Tyrone factory plans to burn tyres instead of coal

Environment Minister Mark H Durkan tours the Lafarge Tarmac factory along with Devendra Mody, industrial director at Lafarge Tarmac.
Environment Minister Mark H Durkan tours the Lafarge Tarmac factory along with Devendra Mody, industrial director at Lafarge Tarmac.

A COOKSTOWN cement factory has signed up to an agreement with the Department of the Environment (DoE) to cut its coal use by one third.

A product of a merger in 2013, Lafarge and Tarmac employ 86 people at its cement plant outside Cookstown. The plant currently uses coal for around 95 per-cent of its fuel source. But under a new ‘prosperity agreement’ with the DOE, the company has pledged to substitute up to 35 per-cent of its coal use with waste derived fuel and replace non-renewable materials in accordance with a code of practice developed by the Mineral Products Association (MPA).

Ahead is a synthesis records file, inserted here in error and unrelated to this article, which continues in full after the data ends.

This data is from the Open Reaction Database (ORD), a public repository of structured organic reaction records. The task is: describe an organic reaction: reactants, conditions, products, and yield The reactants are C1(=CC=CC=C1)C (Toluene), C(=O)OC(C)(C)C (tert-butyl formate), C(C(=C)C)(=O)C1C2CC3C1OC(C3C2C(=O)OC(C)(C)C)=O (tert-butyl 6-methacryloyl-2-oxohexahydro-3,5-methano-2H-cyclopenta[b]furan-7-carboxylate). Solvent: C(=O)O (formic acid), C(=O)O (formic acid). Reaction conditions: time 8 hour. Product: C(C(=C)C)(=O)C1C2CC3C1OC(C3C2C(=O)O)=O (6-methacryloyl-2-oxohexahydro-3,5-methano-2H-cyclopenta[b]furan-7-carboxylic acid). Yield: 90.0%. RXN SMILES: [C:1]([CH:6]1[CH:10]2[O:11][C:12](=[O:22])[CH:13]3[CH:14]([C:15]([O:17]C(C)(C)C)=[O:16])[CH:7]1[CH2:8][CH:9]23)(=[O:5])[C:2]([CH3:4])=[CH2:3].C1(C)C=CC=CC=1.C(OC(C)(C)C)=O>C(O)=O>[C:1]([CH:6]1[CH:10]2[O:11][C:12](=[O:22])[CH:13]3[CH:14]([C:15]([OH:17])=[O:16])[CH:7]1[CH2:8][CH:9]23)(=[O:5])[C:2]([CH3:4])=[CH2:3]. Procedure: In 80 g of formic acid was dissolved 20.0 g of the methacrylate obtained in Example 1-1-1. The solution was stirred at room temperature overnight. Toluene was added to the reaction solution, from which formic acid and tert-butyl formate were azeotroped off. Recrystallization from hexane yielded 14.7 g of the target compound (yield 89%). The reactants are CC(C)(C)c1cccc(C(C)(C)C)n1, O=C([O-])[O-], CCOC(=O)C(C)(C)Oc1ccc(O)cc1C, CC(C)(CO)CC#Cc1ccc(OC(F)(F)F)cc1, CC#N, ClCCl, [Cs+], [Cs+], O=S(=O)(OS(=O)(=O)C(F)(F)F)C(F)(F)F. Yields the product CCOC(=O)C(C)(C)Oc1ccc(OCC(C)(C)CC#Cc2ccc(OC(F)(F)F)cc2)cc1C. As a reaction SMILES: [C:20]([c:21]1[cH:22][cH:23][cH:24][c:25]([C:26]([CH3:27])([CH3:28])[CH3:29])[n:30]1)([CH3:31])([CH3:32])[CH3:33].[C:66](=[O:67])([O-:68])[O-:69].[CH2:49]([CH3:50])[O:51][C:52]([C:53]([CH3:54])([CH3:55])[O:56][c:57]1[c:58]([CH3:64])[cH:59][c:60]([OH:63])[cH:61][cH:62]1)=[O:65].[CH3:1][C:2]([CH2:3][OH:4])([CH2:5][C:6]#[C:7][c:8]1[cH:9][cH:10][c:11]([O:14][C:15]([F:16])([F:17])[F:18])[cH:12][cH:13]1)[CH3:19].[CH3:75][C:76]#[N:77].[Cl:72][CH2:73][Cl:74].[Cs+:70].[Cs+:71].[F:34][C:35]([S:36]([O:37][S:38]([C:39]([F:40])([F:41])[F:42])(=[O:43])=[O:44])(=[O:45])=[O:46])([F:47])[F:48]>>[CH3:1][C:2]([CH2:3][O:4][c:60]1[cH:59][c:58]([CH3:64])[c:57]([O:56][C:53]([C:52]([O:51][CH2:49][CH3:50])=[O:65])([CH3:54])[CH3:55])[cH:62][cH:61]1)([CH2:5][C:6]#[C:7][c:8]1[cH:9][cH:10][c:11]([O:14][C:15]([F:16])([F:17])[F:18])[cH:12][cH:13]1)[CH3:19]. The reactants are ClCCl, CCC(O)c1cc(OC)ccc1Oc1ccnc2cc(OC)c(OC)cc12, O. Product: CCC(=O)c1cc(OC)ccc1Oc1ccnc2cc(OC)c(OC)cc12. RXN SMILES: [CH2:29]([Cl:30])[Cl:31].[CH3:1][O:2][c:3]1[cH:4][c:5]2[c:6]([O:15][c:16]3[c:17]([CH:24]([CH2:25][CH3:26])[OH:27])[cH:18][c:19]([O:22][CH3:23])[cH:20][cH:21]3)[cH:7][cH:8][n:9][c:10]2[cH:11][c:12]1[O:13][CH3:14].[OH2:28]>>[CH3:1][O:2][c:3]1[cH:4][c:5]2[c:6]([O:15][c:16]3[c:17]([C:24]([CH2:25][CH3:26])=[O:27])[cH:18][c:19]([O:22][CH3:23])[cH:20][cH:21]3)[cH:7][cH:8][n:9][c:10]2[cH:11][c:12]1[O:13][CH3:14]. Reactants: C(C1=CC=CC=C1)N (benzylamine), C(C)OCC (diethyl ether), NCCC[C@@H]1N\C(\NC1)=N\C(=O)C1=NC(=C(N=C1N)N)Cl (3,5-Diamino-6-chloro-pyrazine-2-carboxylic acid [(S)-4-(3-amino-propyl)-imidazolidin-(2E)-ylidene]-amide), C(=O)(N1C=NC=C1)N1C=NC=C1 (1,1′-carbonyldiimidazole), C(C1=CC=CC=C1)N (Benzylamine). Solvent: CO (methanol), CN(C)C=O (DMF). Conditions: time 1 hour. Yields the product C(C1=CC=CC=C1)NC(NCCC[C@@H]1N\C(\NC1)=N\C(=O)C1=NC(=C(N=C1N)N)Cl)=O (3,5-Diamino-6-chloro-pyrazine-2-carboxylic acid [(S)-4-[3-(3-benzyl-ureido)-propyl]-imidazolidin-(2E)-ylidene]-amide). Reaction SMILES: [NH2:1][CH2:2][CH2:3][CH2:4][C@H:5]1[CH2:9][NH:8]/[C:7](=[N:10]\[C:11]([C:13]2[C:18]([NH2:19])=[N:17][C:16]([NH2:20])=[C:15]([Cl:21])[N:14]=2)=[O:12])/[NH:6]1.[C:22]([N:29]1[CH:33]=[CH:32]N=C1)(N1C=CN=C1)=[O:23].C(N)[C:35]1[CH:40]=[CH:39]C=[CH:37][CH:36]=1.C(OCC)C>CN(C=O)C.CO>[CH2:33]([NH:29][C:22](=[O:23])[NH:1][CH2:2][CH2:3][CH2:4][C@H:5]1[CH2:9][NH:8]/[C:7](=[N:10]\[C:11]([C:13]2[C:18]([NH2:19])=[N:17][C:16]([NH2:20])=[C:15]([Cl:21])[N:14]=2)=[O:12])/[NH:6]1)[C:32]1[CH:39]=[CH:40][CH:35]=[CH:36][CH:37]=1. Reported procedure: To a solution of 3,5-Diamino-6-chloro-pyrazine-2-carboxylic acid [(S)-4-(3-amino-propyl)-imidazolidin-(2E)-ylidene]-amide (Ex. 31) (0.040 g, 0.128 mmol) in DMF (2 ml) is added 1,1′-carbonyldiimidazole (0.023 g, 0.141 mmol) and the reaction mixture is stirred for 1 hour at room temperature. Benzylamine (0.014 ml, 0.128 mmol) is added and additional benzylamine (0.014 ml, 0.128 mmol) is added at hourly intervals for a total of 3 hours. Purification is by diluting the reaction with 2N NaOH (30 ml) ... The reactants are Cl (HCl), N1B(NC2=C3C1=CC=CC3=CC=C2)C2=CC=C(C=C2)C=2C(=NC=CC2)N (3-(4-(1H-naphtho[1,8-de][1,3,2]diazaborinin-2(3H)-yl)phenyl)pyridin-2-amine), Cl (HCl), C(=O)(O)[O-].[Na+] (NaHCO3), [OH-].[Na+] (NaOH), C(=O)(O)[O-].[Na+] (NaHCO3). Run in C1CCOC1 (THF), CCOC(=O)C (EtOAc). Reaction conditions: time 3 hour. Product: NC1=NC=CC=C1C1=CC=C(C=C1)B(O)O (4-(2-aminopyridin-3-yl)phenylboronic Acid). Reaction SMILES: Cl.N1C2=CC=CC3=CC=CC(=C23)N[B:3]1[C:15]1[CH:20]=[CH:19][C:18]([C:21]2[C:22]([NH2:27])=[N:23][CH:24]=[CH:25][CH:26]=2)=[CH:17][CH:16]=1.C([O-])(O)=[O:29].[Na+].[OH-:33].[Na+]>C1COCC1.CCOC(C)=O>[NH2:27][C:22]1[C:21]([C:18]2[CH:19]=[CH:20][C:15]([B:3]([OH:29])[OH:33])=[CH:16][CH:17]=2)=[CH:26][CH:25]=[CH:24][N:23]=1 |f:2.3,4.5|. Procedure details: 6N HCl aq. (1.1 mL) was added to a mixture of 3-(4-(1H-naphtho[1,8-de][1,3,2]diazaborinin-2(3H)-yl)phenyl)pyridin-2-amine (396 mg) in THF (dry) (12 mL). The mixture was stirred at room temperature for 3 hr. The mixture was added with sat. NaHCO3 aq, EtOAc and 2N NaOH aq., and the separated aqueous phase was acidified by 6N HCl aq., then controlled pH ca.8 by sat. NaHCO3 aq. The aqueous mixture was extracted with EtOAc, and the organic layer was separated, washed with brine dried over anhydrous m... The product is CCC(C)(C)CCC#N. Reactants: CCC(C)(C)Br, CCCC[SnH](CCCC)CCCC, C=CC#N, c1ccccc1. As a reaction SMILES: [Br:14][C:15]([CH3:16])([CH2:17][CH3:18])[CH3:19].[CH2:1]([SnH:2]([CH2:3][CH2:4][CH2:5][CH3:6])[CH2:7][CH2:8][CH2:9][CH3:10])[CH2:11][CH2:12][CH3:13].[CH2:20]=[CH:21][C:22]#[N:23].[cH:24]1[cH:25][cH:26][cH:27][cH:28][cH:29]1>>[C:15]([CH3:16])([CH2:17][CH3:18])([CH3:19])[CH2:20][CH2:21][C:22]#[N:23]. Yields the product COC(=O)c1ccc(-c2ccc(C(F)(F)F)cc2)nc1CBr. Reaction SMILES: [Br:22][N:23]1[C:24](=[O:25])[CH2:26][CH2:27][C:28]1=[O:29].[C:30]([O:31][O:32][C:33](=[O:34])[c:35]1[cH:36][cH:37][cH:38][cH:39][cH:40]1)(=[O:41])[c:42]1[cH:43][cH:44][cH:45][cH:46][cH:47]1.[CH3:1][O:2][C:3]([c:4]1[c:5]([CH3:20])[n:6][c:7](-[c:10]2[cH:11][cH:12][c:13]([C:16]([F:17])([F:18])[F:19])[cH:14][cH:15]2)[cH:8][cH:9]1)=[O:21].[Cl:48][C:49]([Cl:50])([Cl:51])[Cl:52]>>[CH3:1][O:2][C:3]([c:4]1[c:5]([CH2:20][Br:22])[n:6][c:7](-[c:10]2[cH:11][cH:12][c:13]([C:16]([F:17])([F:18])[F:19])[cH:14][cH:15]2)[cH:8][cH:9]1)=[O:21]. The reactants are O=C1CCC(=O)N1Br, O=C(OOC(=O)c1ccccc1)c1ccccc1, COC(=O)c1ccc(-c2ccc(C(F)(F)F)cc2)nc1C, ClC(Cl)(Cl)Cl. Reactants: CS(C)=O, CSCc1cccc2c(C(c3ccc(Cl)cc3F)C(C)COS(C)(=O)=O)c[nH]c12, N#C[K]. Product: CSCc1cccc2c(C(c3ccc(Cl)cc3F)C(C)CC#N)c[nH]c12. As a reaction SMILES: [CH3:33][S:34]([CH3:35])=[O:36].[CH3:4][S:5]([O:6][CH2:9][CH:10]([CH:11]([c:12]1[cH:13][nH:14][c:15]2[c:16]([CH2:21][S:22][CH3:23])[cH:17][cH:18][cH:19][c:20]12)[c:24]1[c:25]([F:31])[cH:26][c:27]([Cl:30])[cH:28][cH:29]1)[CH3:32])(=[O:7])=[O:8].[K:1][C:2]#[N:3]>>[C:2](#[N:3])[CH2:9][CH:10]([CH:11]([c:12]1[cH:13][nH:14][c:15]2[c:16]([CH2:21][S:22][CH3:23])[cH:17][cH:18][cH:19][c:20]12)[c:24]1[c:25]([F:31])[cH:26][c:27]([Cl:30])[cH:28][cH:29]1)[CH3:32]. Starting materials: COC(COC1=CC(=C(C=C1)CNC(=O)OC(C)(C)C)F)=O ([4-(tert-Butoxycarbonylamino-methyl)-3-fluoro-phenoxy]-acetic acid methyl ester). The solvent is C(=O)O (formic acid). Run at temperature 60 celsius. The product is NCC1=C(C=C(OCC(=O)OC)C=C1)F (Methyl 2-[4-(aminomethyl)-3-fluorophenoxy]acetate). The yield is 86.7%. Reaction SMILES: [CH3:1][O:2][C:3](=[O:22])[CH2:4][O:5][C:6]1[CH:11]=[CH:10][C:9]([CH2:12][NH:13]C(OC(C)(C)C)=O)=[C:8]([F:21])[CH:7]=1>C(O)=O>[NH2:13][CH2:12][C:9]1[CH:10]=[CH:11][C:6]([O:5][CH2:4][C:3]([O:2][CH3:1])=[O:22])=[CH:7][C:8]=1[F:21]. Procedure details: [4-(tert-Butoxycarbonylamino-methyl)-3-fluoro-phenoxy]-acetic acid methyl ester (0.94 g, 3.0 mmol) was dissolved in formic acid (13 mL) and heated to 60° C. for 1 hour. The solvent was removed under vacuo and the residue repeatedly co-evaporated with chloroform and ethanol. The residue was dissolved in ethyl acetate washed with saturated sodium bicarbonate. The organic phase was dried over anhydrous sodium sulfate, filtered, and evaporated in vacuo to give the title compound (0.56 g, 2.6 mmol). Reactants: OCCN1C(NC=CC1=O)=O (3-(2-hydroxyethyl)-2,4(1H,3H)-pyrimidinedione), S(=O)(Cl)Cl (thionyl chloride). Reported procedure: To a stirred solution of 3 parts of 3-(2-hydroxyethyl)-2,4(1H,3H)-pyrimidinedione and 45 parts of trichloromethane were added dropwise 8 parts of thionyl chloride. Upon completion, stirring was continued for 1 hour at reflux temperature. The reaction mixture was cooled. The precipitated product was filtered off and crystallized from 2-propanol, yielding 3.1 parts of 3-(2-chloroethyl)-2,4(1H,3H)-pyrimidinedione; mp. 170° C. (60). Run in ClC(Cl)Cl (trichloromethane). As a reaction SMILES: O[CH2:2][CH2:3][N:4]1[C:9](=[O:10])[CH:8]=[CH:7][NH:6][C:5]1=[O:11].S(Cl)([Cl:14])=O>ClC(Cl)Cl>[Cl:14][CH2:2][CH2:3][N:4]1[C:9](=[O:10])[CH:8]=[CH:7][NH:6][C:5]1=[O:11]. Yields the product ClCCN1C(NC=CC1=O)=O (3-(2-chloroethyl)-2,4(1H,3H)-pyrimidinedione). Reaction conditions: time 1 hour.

Among the materials suggested as a coal alternative are tyres. The DoE have said that the cement kilns at the Cookstown plant are well suited to use waste tyres ‘as the high temperature and long processing time provides an ideal environment to ensure there are no harmful by-products created during the combustion process’.

The agreement with Lafarge’s industrial director Devendra Mody was formally announced by DOE Minister Mark H Durkan at the Sandholes Road site on Thursday.

Also present, were Lord Deben and Matthew Bell, chair and chief executive of the UK Climate Change Committee. “The agreement will turn environmental issues from barriers to business into economic growth opportunities,” said the Minister. “The deal is that the Northern Ireland Environment Agency (NIEA) firmly regulates and reduces red tape. In turn partner companies invest heavily in the environment.”